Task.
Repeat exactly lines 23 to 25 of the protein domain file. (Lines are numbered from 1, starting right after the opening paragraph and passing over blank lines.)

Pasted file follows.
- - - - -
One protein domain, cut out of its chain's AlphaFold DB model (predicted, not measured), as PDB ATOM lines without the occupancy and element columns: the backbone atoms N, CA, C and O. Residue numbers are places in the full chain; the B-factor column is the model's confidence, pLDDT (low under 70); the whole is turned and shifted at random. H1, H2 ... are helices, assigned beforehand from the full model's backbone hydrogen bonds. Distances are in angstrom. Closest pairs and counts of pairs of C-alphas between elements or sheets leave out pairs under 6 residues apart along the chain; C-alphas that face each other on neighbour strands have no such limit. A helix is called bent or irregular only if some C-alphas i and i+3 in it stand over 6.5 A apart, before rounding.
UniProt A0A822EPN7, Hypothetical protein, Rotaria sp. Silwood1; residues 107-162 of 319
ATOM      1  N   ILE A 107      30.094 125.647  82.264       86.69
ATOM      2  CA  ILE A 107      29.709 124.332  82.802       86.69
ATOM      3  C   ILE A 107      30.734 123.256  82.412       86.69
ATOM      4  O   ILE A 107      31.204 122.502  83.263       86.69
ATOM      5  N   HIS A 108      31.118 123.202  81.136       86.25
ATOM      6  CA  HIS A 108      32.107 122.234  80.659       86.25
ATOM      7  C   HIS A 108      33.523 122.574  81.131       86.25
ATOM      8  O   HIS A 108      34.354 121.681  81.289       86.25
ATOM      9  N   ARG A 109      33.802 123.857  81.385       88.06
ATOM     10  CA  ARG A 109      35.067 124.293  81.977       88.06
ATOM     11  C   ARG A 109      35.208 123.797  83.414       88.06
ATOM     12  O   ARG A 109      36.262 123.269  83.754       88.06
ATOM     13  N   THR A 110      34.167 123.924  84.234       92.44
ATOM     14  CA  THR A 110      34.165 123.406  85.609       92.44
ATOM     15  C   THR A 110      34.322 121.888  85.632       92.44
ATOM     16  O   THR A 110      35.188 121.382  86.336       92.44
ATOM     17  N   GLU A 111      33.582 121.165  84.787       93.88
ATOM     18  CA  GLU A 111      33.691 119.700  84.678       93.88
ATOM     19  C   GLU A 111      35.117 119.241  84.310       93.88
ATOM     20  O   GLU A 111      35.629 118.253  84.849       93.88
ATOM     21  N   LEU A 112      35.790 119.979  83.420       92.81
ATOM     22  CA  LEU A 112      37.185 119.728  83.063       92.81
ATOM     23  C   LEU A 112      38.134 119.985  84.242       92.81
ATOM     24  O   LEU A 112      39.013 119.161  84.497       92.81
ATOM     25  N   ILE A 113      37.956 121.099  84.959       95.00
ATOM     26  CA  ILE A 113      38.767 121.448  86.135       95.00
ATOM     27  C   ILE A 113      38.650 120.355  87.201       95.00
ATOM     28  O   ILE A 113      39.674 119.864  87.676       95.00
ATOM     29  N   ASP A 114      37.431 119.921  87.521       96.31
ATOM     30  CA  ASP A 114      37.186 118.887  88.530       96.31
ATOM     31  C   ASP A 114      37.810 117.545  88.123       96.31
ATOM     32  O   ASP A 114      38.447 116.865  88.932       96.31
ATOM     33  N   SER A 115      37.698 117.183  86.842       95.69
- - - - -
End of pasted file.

ATOM     22  CA  LEU A 112      37.185 119.728  83.063       92.81
ATOM     23  C   LEU A 112      38.134 119.985  84.242       92.81
ATOM     24  O   LEU A 112      39.013 119.161  84.497       92.81